NO CON­CLU­SION REACHED DE­SPITE TALKS: TAL­IBAN

Nearly half of coun­try is un­der Tal­iban con­trol & they are more pow­er­ful than in 2001

Millennium Post - - Front Page -

IS­LAM­ABAD: The Afghan Tal­iban has said that de­spite the on­go­ing talks with the US and other re­gional pow­ers, it had “not yet reached” any con­clu­sion that would en­tail an im­me­di­ate end to hos­til­i­ties against Amer­ica and its al­lies, ac­cord­ing to a me­dia re­port.

“We are forced to wage war. Our en­e­mies are at­tack­ing us; there­fore, we are also com­bat­ing them,” Tal­iban spokesman Zabi­ul­lah Mu­jahid was quoted as say­ing by Dawnnewstv.

The Tal­iban con­trol nearly half of Afghanistan, and are more pow­er­ful than at any time since the 2001 Us-led in­va­sion af­ter the 9/11 ter­ror at­tacks in 2001.

In a series of tweets af­ter six days of talks with the Tal­iban rep­re­sen­ta­tives in Doha last month, Spe­cial US Rep­re­sen­ta­tive for Afghanistan Rec­on­cil­i­a­tion Zal­may Khalilzad said the US has made “sig­nif­i­cant progress” in its peace talks with the Tal­iban.

“We have a draft of the frame­work that has to be fleshed out be­fore it be­comes an agree­ment,” Khalilzad said at the time. “The Tal­iban have com­mit­ted, to our sat­is­fac­tion, to do what is nec­es­sary that would pre­vent Afghanistan from ever be­com­ing a plat­form for in­ter­na­tional ter­ror­ist groups or in­di­vid­u­als.”

Since be­ing ap­pointed in Septem­ber, Khalilzad has met with all sides in an at­tempt to end Amer­ica’s long­est war in which the US has lost over 2,400 sol­diers in more than 17 years.

But Mu­jahid said that, even in Moscow talks, noth­ing con­crete was achieved that would com­pel them to end the war and mil­i­tary pres­sure, the chan­nel re­ported.

He in­sisted that the Tal­iban are hold­ing talks with the United States “on their own ini­tia­tive”.

Re­spond­ing to a ques­tion re­gard­ing the tim­ing of the talks, the mil­i­tant com­man­der ex­plained that, even prior to the US in­va­sion, the Tal­iban had asked Washington to en­gage in di­a­logue in­stead of war, the chan­nel said.

He said that they had even­tu­ally even opened a po­lit­i­cal of­fice in Doha, Qatar in 2013 for this pur­pose, but Washington had been un­will­ing to ne­go­ti­ate at the time.

The spokesper­son said that now that the US is will­ing to talk, they have de­cided to en­gage with them.

When asked about Pak­istan’s role in bring­ing the Tal­iban to the ne­go­ti­at­ing ta­ble, Mu­jahid said: “There is no role be­ing played by any out­side coun­try. This has al­ways been our own ini­tia­tive and pol­icy.”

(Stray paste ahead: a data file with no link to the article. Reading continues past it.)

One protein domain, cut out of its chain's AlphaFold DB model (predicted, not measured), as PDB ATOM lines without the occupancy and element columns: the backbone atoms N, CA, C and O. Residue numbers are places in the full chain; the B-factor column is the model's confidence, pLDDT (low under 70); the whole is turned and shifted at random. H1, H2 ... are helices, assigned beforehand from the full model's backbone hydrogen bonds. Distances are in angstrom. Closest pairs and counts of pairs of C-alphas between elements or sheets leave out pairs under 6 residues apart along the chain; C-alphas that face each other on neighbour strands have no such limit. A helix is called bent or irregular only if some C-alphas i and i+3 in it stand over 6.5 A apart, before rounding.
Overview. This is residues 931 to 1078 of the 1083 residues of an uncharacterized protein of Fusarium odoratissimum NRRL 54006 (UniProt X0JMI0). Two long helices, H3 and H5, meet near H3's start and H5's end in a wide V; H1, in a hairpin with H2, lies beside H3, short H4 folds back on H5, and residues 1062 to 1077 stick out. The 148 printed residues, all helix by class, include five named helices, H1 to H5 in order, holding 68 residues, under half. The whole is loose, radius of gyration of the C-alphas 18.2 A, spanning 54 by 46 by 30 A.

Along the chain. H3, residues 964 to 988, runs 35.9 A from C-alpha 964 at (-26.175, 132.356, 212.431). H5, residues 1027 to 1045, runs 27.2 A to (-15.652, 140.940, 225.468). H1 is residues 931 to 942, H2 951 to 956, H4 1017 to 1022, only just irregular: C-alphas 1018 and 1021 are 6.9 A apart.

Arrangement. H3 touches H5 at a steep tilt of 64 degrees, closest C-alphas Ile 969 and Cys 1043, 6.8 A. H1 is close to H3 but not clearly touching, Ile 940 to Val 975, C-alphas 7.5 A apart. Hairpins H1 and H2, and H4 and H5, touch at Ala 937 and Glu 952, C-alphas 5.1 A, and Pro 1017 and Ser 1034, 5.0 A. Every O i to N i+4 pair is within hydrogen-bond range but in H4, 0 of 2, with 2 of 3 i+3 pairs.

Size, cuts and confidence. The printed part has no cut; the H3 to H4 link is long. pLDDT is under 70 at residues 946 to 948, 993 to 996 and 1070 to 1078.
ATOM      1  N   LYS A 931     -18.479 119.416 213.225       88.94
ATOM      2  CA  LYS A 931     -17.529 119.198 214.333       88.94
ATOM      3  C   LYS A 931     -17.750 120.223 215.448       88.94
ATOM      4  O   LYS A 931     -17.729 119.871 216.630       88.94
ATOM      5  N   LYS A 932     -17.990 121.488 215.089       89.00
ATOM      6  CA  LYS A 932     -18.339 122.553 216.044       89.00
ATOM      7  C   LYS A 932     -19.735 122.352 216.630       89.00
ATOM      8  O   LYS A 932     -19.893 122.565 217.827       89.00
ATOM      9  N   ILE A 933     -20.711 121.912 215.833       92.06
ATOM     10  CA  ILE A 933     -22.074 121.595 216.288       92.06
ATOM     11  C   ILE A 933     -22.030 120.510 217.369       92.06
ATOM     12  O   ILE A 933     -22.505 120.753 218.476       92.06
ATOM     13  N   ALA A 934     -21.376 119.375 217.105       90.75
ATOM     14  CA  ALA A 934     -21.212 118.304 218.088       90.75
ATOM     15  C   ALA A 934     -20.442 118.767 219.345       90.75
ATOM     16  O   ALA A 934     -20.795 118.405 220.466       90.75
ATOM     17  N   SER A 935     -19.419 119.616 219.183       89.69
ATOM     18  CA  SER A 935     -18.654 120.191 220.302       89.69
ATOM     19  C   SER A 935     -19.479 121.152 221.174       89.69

He, how­ever, said that if the Tal­iban do end up hav­ing a say in the Afghan polity one day, they will ap­proach Pak­istan “as a brother and a neigh­bour”, seek­ing “com­pre­hen­sive ties based on mu­tual re­spect.”

He ac­knowl­edged that Pak­istan had re­mained “the most im­por­tant hub” for Afghan refugees dur­ing the Soviet in­va­sion.

Mu­jahid said that while the Tal­iban do not have a cod­i­fied man­i­festo, their “clear” ob­jec­tives were the end of the oc­cu­pa­tion of Afghanistan, es­tab­lish­ment of an Is­lamic govern­ment, es­tab­lish­ment of peace and se­cu­rity, re­con­struc­tion of Afghanistan and the pro­vi­sion of ad­min­is­tra­tive ser­vices.

He also said a new con­sti­tu­tion will be drafted and “im­ple­mented in light of the teach­ings of (the) Shariah.

On a ques­tion re­gard­ing the pos­si­ble for­ma­tion of an in­terim govern­ment in Afghanistan, he said that the Tal­iban had nei­ther held any dis­cus­sions re­gard­ing an in­terim govern­ment nor had they pro­posed such an idea.

Ex­plain­ing the Tal­iban po­si­tion on re­fus­ing to talk to the govern­ment in Kabul, Mu­jahid said that any talks with Afghan Pres­i­dent Ashraf Ghani regime would have sym­bolic ram­i­fi­ca­tions.

If the Tal­iban were to hold talks with the Kabul govern­ment, it would mean that they had “ac­cepted this stooge regime as a le­git­i­mate gov- ern­ment (even though it was) im­posed upon us by air­craft and (the) bomb­ing of in­vaders”, he said.

He said that talks be­tween two op­pos­ing pow­ers are meant to achieve a mu­tual res­o­lu­tion to out­stand­ing is­sues and the re-es­tab­lish­ment of peace and sta­bil­ity. “This process does not mean [a] part­ner­ship with any­one,” he said.

Mu­jahid added that the Tal­iban be­lieve that as long as Afghanistan is oc­cu­pied, cease­fires and in­tra-afghan talks would not amount to much.

“We first and fore­most have to put an end to the oc­cu­pa­tion and then fo­cus on re­solv­ing our in­ter­nal is­sues.”

Re­spond­ing to a ques­tion re­gard­ing the Tal­iban’s sup­port to the al-qaeda lead­er­ship, which led to the 2001 in­va­sion of Afghanistan, Mu­jahid said that: “The Is­lamic Emi­rate shel­tered those for­eign Mu­jahideen (Al Qaeda op­er­a­tives) that had ar­rived in Afghanistan dur­ing the pe­riod of ji­had against the Soviet Union and re­mained be­hind as [an] inheritance. Their pro­tec­tion was a re­li­gious and cul­tural ne­ces­sity.”

How­ever, he said that cur­rently there was “no one that needed (the Tal­iban’s) shel­ter”.

“The Is­lamic Emi­rate (Tal­iban govern­ment) shall never al­low any­one to harm oth­ers from our soil,” he as­serted.

Mu­jahid said that any talks with Afghan Pres­i­dent Ashraf Ghani regime would have sym­bolic ram­i­fi­ca­tions

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